Belfast is Northern Ireland’s capital. It was the birthplace of the RMS Titanic, which famously struck an iceberg and sunk in 1912. This legacy is recalled in the renovated dockyards' Titanic Quarter, which includes the Titanic Belfast, an aluminium-clad museum reminiscent of a ship’s hull, as well as shipbuilder Harland & Wolff’s Drawing Offices and the Titanic Slipways, which now host open-air concerts.
City Centre: At the heart of the city centre is Belfast City Hall. Opened in 1906, it hosts a visitor exhibition that tracks
the City’s history, offers guided tours of the Council Chambers and is home to the Titanic Memorial Garden.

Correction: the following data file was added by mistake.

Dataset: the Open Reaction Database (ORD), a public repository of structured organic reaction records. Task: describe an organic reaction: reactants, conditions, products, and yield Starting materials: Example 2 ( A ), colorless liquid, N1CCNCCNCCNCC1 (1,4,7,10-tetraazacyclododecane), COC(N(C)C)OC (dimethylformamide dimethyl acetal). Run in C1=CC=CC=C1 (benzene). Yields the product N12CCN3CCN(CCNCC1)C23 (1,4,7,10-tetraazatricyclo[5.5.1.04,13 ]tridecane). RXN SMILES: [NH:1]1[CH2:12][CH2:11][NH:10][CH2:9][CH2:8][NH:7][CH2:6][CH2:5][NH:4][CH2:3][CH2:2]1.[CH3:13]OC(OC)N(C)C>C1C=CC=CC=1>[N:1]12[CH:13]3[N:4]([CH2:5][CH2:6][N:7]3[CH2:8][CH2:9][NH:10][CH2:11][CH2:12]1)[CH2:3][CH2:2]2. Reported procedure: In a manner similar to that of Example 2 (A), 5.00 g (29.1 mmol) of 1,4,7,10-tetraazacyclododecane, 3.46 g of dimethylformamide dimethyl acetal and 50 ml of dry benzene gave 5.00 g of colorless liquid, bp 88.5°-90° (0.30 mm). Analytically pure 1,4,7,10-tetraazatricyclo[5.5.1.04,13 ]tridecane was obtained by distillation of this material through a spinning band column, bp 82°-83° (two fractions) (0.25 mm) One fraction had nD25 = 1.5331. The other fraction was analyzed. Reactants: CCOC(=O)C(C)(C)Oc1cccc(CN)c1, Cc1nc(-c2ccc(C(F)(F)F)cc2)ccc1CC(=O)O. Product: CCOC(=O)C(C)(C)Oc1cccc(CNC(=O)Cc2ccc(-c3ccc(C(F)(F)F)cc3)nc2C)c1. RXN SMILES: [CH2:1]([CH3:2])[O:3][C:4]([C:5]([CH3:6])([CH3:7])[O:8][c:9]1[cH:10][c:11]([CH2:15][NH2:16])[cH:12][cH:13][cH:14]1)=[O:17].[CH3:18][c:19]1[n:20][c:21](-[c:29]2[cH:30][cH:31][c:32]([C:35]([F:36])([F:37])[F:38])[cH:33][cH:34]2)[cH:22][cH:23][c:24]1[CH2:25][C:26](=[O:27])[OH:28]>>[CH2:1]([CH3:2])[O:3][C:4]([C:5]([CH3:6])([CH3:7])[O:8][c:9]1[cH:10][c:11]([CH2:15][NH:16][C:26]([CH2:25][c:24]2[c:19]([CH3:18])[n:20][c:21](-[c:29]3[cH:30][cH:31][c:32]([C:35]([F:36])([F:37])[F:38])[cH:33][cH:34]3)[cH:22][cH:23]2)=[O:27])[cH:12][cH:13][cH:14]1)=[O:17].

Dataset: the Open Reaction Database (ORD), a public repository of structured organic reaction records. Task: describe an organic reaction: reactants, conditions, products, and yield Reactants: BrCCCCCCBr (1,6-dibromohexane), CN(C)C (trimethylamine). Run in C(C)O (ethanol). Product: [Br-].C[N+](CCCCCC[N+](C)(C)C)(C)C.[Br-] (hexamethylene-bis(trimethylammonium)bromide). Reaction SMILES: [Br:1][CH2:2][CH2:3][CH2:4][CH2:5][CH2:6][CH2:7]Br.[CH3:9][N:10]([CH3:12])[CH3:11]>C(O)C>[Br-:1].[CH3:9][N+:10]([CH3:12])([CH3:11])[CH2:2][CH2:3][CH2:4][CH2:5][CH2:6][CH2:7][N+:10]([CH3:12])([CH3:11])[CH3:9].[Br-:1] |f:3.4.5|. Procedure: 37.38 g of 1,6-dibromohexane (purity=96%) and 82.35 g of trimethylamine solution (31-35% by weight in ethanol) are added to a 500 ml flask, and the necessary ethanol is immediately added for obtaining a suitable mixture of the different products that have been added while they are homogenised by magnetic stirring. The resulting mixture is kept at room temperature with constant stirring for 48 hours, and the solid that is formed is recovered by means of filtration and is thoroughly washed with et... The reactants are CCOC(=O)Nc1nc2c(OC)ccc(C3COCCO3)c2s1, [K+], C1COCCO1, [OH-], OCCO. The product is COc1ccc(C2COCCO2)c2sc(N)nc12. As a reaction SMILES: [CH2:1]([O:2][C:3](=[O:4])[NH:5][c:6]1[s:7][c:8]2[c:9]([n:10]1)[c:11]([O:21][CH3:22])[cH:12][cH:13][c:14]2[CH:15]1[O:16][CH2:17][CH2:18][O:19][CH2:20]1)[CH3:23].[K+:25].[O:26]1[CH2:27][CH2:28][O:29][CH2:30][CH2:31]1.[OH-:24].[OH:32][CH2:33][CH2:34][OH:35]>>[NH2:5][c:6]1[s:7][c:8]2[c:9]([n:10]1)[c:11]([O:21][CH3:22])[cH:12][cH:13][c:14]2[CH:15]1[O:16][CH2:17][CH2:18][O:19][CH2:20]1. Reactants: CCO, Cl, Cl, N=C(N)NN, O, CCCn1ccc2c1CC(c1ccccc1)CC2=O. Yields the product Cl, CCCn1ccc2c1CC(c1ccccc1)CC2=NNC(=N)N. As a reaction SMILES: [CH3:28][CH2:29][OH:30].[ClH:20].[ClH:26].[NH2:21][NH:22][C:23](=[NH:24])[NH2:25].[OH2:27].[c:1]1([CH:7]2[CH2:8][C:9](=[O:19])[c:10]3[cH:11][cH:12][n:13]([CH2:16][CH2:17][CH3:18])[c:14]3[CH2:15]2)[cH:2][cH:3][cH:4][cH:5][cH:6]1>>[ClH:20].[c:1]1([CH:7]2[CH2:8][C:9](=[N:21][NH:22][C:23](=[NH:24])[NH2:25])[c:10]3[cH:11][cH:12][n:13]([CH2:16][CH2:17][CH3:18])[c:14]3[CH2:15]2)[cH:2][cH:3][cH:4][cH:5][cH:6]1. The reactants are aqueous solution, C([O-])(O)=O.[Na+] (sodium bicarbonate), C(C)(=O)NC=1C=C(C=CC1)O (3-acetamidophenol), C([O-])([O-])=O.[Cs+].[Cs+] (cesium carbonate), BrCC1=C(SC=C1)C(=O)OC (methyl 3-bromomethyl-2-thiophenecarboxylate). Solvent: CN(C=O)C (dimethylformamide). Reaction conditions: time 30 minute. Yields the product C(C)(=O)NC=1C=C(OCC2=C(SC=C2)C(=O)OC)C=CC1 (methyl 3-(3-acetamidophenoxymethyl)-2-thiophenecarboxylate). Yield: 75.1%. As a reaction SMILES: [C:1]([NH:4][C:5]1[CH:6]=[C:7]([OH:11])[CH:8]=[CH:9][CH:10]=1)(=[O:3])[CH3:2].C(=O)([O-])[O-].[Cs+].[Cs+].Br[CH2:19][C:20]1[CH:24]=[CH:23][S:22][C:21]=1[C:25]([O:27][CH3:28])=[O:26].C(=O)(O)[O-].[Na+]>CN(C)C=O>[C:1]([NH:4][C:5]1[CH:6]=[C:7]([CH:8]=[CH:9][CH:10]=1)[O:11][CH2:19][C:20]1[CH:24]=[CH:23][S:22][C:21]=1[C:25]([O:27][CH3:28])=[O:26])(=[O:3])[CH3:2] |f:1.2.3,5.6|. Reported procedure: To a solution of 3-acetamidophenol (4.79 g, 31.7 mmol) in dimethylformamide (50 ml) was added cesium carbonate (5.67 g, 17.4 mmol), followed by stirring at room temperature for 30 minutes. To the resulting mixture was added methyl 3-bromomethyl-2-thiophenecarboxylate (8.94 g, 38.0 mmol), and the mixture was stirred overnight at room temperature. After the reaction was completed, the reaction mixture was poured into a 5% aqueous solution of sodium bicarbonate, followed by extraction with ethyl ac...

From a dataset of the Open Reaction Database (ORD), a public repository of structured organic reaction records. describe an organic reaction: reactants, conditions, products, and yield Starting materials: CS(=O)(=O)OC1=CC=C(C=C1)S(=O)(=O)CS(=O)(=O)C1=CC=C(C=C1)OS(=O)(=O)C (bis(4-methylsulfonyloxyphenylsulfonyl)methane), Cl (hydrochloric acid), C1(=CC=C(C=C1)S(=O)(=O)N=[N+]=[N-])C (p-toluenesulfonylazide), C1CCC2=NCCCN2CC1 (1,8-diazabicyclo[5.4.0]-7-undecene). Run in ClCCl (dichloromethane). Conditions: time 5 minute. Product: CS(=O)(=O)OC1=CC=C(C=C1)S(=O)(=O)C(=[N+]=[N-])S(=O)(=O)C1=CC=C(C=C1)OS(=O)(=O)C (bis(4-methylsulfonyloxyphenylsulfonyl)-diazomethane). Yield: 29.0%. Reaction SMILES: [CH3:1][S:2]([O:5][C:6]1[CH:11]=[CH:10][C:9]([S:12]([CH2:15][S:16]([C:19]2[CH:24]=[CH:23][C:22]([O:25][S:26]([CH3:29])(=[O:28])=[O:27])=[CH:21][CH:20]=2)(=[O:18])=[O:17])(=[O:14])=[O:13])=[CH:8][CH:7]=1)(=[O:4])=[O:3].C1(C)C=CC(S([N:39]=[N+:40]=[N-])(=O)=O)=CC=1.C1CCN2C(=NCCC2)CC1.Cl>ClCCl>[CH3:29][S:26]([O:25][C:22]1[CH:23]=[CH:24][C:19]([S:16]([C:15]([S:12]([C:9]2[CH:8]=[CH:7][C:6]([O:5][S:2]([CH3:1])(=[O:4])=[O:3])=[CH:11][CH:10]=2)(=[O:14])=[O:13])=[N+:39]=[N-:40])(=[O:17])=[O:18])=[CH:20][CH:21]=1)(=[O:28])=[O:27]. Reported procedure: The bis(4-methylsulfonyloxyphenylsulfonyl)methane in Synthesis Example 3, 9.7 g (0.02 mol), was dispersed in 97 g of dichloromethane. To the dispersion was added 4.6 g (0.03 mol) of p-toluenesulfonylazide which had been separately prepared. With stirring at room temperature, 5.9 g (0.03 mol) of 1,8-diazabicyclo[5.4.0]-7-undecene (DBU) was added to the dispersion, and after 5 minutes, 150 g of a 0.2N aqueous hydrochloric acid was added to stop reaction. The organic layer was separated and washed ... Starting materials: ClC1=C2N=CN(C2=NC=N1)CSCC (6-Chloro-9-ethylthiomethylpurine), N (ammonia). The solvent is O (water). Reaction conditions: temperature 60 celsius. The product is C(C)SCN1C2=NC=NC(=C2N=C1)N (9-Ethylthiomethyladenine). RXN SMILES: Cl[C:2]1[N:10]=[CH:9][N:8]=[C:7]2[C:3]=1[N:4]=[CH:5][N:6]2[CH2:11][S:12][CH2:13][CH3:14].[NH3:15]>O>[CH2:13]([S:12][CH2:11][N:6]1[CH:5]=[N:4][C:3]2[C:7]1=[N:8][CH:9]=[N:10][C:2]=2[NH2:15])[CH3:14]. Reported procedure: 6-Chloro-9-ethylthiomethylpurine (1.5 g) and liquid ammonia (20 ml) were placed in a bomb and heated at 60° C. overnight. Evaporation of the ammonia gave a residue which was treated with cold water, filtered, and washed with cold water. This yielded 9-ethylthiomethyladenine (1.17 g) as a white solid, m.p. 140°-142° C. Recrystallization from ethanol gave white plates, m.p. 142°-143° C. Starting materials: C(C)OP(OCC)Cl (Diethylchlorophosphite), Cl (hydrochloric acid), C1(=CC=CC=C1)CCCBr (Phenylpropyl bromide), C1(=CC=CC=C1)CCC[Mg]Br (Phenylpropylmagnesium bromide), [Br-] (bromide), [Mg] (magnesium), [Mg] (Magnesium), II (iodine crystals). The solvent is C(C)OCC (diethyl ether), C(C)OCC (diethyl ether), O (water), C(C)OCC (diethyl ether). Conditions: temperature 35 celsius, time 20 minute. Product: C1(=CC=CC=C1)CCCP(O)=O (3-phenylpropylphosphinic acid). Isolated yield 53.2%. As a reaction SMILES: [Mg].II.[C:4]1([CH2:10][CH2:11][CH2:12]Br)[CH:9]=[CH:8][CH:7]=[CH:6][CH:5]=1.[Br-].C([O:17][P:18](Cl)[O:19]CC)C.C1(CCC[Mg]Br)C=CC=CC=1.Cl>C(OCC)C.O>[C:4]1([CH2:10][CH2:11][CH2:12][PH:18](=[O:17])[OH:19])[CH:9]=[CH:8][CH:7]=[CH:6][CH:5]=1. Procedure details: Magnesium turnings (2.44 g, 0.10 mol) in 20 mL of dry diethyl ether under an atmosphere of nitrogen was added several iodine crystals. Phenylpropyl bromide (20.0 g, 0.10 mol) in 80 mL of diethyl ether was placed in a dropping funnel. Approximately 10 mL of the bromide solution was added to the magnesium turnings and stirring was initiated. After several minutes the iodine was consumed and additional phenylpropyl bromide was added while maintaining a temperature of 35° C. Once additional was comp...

After exploring the shops and stores on Donegall Place and Royal Avenue, or the Victorian St George’s Market, hunt out the many cool cafes, cosy pubs and tasty restaurants hidden in the entries, streets and avenues.
Cathedral Quarter: This historic trading quarter is a maze of cobblestoned streets and warehouses that are now home to trendy bars, clubs and restaurants. Visitor attractions include the Metropolitan Arts Centre (the MAC), St Anne’s Cathedral, the Oh Yeah Music Centre and the Discover Ulster Scots Centre. Full of colourful street art, the area of town is a buzz with music, entertainment and fun at night.
Linen Quarter: The area behind Belfast City Hall, where the White Linen Hall once stood, visitors can enjoy the architecture of old linen mills which now house a mix of offices, chic bars and award-winning restaurants - perfectly placed to enjoy pre-theatre dinner and drinks before heading to the Grand Opera House.